Forages for Swine Production
Use of Forage
Pork producers have long recognized the value of forages in the swine enterprise. Prior to 1950, pasture was considered a vital component in swine feeding programs. But after synthetic vitamins became universally available during the early 50s, the need for forage crops in swine production was diminished. But even today, pastures and forages may contribute a practical and economical part of feeding hogs.
Can hogs utilize forage? Research demonstrates that pigs make better use of forage crops than previously assumed. Studies have also shown that the digestibility of fiber improves as the pig matures. They absorb more nutrients from forages after an adaptation period of at least two months with nearly all of the fiber digestion taking place in the large intestine. The importance of using forage when it is at an early stage of maturity is more critical with swine than with ruminants.
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Why use forage? The primary reason a pork producer would consider using forage in his feeding program is to save on grain or protein costs. Before making forage a major part of the diet, first consider the potential savings that may be realized. Since most forages contain more protein than do the grains, both grains and protein supplements may be reduced when using forages. But it is also important to remember that the digestibility of protein in forages is lower than that of soybean meal or other protein supplements. If the diet contains more than 25% forages, the protein content in the complete feed should be slightly higher than that of a typical grain-soybean meal diet.
Forage can simplify feeding and management of the breeding herd. For example, sows on good quality pasture can be fed less often and with a smaller amount of concentrate. With the proper amounts of forage in a complete feed, sows can be self-fed during gestation without adversely affecting weight gain or reproductive performance (although some feed wastage may occur). Sows appear more content when the diet contains a significant amount of forage, compared to limit-fed sows that receive only 4-5 lb. of concentrate each day.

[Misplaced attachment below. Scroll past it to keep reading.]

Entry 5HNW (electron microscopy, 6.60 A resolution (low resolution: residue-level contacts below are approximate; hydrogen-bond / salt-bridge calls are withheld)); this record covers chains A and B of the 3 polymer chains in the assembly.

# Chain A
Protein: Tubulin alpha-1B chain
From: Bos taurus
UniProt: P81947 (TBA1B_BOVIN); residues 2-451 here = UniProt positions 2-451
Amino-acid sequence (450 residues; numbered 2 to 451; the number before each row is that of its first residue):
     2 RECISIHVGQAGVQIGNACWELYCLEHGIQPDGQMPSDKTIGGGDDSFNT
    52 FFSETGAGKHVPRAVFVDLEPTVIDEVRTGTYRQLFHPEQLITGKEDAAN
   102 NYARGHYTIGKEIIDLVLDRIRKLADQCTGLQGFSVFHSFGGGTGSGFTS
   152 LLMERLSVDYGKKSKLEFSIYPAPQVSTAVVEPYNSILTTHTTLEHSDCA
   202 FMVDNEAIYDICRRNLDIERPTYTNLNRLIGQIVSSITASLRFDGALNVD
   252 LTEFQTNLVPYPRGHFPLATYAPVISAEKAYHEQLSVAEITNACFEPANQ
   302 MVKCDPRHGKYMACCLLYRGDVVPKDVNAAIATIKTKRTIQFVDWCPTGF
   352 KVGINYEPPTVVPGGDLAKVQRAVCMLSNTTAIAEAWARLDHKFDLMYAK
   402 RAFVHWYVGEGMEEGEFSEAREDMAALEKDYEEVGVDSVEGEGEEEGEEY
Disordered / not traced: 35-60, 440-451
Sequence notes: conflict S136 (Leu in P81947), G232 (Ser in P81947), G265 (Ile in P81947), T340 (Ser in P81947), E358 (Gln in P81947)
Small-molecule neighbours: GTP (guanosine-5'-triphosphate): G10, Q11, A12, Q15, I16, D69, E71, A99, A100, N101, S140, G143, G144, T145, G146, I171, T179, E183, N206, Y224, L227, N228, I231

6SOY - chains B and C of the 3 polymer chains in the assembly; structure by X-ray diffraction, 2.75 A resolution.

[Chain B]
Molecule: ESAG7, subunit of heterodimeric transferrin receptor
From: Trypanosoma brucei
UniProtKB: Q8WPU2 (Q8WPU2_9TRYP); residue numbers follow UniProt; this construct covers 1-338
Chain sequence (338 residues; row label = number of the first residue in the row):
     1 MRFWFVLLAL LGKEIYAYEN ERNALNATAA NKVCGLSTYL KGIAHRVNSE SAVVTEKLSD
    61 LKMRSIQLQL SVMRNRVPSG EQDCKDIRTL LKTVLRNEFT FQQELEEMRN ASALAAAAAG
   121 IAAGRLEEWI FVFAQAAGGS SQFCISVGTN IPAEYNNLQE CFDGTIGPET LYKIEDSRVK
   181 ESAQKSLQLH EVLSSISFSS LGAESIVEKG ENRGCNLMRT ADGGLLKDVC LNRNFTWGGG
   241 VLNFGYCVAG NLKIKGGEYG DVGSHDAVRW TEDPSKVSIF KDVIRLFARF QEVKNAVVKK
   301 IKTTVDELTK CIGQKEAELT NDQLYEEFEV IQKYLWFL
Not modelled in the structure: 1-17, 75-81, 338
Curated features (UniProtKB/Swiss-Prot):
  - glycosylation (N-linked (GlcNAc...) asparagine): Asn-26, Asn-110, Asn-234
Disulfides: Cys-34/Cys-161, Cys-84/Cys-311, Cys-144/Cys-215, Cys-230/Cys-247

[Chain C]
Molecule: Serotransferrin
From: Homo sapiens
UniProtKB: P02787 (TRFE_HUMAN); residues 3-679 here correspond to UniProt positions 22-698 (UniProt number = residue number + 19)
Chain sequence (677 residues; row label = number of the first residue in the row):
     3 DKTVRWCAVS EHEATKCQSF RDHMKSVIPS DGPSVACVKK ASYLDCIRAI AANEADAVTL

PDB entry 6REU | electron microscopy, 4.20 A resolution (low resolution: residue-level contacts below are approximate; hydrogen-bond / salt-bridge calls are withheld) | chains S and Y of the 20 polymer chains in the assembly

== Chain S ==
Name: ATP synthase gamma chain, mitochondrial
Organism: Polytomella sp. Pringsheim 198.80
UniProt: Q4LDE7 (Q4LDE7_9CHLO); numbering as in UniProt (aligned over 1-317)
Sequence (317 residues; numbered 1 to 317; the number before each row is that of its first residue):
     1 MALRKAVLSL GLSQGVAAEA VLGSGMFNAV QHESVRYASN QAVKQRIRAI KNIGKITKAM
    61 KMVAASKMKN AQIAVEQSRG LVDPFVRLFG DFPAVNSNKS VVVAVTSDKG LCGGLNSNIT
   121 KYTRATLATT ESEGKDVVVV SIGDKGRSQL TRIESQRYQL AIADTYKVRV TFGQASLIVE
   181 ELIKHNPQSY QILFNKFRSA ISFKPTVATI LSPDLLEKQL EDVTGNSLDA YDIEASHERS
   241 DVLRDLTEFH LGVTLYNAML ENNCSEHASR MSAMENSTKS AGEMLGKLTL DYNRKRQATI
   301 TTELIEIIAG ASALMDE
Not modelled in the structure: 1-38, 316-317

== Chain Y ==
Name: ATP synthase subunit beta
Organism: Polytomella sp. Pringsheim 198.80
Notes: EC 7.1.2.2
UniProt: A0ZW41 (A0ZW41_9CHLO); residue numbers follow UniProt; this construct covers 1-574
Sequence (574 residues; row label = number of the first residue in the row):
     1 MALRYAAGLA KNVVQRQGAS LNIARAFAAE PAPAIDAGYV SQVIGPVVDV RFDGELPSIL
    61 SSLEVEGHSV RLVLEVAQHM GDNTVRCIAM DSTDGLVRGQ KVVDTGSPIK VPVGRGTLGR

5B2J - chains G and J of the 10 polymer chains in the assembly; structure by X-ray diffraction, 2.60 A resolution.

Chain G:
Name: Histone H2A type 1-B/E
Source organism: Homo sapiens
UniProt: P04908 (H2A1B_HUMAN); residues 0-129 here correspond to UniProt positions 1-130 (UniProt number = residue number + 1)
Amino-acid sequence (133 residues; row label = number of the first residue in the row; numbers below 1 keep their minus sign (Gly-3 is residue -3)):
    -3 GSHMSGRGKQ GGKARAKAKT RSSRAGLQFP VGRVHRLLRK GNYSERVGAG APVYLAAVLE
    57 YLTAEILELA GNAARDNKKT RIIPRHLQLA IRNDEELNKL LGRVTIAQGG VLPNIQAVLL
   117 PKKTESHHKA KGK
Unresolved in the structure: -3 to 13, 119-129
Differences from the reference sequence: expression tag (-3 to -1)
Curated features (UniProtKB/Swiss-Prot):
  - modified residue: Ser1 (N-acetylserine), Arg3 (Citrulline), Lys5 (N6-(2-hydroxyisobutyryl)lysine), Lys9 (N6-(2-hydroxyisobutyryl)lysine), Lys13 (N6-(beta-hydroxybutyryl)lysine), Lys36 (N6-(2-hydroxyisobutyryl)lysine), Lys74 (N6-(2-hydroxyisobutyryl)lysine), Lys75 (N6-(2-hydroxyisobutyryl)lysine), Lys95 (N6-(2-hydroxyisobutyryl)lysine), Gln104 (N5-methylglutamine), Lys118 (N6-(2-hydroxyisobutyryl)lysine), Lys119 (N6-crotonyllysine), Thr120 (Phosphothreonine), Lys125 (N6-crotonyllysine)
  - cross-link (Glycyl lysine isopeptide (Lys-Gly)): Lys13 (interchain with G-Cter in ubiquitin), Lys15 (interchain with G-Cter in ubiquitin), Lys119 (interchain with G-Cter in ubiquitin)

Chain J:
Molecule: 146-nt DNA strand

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Forage may also be used to provide a source of fiber. Nutritionists and producers have both recognized that fiber prevents constipation during late gestation and early lactation. Diets for newly arrived feeder pigs and starter diets containing increased fiber levels have been shown to reduce diarrhea problems. While it’s not a direct benefit of the forage, pigs and sows on pasture may have fewer health problems because of improved sanitation and air quality.
Potential drawbacks to forage. Fresh forages are low in dry matter, which means the pig must consume more material to get the same amount of nutrients found in grain or in complete feed. For this reason, pastures and/or high levels of forage in the diet are less practical for pigs weighing less than 40lb. and for sows in lactation.
Another drawback to using forages, especially pastures, is that they might not be available during the entire year. This means that the feeding program may have to be modified from one season to the next.
Hogs should be rotated off pastures periodically to prevent heavy bacterial and parasite contamination.
Feed value from pastures is often overestimated by producers since forages may be heavily damaged by hogs. Both the pasture and the forage crop must be well-managed to provide optimum feed savings. Producers may find this difficult especially during the spring and fall months when damage from hogs rooting the soil reaches a peak.
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Finally, hogs housed in a pasture setting have a higher energy requirement since hogs outside get more exercise than those housed in pens or enclosed facilities. Sows will require more feed during gestation, and market hogs may gain slower and less efficiently.
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